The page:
The growing number of hybrid electric (HEV) and electric vehicles (EV) puts pressure on the market for conventional drivelines and introduces challenges but also opportunities for the automotive transmission market. The growing variety of powertrains provide an opportunity for its developers to step into new high-potential business opportunities with suitable driveline options. Hybrid systems including CVT perform best in terms of efficiency, performance and costs The first study that is discussed is a comparative analysis performed on a variety of powertrain topologies, with and without a pushbelt CVT, which reveals that two hybrid systems including a CVT perform best on KPI’s efficiency, accelerator performance and costs. Simulations of powertrain topologies A crucial element that determines functional possibilities, performance, energy efficiency and packaging of a hybrid system is the location of the electric machine (e-machine). Besides P2 and P3 systems, this study also incorporated a concept that is able to switch between P2 and P3 mode, and a power split concept with a structure known from the Toyota Prius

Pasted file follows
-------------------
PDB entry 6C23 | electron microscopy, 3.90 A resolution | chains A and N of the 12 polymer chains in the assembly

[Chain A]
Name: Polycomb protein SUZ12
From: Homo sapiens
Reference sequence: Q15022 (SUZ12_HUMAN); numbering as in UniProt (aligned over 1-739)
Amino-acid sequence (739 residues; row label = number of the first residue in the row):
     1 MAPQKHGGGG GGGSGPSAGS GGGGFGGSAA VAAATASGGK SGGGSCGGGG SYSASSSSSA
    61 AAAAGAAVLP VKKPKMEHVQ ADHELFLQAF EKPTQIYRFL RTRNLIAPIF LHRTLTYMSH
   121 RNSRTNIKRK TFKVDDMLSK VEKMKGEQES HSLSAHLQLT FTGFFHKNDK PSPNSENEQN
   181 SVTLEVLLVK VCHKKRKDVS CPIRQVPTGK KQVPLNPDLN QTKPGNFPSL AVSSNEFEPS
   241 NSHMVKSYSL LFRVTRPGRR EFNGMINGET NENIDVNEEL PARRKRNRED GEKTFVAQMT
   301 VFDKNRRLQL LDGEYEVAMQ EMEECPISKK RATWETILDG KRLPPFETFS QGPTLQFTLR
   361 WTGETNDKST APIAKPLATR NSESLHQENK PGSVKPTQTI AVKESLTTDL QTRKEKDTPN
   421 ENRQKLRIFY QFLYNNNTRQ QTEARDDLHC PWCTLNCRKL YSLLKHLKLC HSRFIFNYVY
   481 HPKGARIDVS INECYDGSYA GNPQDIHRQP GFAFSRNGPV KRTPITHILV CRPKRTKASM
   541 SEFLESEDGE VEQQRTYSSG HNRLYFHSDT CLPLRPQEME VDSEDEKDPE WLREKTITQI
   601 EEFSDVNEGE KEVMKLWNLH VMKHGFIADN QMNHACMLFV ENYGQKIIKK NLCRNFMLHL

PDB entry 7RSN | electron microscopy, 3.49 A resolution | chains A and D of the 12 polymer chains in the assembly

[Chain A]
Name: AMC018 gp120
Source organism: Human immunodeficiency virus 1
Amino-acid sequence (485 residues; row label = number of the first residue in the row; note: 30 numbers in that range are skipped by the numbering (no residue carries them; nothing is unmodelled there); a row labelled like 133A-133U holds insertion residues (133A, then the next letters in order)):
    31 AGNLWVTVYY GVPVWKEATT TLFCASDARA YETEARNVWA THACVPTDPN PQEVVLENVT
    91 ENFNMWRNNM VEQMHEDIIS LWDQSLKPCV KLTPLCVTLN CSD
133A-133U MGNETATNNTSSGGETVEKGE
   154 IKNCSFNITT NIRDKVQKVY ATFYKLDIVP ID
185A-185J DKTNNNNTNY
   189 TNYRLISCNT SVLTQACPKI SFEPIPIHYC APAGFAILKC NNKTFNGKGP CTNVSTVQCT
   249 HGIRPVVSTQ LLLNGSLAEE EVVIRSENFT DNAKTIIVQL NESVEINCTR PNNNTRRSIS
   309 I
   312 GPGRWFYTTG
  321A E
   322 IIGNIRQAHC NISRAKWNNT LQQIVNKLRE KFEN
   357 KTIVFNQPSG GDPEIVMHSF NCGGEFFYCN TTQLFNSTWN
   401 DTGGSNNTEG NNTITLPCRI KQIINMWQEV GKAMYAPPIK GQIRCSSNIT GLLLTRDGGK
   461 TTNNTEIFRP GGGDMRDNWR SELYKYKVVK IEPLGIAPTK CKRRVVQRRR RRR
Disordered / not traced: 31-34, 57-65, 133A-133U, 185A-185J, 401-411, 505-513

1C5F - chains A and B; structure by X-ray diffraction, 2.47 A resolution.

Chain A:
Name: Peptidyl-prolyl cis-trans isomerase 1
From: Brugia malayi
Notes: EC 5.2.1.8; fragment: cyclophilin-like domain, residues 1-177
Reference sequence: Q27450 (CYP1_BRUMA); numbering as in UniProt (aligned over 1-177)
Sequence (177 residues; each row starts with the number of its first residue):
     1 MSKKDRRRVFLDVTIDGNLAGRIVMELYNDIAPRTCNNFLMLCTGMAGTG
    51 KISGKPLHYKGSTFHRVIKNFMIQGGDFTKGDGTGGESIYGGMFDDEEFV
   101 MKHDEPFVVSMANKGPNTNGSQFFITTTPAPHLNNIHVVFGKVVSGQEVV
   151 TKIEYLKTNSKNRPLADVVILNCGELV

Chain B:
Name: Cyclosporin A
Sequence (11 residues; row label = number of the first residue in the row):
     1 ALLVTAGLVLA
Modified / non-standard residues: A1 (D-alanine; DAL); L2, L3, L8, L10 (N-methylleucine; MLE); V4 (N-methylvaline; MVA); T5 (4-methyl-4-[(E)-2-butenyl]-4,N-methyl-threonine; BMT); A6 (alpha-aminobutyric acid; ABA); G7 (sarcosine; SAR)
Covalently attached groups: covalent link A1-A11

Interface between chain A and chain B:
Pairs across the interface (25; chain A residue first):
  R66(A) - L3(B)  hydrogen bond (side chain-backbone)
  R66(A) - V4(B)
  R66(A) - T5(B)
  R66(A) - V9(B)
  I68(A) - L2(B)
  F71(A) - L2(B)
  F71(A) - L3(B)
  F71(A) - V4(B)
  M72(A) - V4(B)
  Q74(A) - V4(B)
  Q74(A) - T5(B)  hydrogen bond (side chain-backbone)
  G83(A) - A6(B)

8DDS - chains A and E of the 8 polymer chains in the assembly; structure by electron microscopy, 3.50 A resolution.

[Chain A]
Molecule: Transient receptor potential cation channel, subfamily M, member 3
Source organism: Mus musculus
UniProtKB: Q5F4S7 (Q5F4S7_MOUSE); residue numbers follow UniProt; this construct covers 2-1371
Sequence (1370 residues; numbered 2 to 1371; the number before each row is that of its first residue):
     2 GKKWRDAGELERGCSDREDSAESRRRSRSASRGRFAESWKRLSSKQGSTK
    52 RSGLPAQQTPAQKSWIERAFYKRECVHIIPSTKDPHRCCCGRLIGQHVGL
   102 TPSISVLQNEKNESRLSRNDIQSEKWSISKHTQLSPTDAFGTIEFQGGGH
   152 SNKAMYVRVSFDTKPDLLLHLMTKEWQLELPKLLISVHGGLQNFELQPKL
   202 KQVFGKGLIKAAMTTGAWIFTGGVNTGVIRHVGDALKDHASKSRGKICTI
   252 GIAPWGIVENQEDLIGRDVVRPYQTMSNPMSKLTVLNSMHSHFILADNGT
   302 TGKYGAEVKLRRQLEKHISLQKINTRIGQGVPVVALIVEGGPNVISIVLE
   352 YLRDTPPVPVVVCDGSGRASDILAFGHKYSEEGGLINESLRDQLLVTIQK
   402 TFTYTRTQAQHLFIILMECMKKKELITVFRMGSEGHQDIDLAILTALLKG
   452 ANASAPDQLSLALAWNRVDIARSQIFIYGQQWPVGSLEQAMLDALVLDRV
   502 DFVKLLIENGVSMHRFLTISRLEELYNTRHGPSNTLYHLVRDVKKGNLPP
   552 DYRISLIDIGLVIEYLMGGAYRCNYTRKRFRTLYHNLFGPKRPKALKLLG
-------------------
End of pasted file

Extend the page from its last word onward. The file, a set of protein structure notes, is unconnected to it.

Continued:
Making use of the available asset CVT in new solutions can help powertrain developers to succeed. This statement is supported by several studies presenting dedicated pushbelt CVT concepts for PHEV and EV, which will be discussed in this article. First, several topologies that integrate the variator in a hybrid driveline are discussed. The Key Performance Indicators (KPI’s) energy efficiency, system cost and performance of these simulated topologies are compared to existing hybrid topologies, showing definite benefits when using a down-sized pushbelt variator. This conclusion is supported by the results of a study that evaluates the potential of a CVT in electric vehicles through a holistic drivetrain approach. The outcome may be surprising to many, as it shows that a pushbelt variator is a valuable addition to an electric driveline in multiple ways.